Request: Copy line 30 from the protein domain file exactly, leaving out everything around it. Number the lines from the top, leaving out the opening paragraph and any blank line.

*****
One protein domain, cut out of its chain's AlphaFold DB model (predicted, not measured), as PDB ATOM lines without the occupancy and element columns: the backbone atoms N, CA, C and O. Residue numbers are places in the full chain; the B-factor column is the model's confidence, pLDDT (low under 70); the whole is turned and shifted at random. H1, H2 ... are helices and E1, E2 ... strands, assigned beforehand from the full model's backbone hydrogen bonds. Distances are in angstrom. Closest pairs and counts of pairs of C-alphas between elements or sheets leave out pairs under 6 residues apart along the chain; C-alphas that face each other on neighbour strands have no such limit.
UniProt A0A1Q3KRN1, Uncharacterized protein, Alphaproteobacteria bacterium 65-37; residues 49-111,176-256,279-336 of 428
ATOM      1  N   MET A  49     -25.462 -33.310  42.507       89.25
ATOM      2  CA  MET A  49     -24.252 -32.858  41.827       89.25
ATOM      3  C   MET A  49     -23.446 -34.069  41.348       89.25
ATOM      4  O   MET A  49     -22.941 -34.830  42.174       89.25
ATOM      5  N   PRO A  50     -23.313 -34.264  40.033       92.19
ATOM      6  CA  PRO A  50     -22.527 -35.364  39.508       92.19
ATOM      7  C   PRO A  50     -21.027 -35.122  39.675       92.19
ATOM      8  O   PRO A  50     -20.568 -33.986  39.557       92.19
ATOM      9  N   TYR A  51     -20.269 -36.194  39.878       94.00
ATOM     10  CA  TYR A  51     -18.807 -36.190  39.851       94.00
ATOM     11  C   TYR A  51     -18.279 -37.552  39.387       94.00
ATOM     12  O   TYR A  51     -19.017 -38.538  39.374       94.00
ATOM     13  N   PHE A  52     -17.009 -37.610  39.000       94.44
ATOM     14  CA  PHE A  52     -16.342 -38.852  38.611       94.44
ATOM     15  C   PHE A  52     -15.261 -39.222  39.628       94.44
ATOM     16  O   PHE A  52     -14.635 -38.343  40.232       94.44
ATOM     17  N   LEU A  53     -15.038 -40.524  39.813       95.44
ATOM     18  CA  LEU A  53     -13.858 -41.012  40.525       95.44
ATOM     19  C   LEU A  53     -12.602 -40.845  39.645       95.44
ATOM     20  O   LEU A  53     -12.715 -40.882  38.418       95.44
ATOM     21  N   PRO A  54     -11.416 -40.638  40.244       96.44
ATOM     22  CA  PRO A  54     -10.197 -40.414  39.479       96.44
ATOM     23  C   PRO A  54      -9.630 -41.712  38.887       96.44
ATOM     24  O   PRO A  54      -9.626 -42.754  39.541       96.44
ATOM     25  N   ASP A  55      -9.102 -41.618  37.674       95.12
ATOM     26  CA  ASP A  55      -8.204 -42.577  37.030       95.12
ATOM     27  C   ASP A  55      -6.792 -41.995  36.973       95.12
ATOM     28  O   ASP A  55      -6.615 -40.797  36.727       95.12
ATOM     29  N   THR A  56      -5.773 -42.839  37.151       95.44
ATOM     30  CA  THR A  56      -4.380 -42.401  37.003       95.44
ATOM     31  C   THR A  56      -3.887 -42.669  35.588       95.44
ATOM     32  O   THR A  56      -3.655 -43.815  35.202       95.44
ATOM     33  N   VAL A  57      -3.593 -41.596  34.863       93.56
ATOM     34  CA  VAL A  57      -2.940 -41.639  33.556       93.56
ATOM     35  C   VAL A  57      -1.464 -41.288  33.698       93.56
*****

ATOM     29  N   THR A  56      -5.773 -42.839  37.151       95.44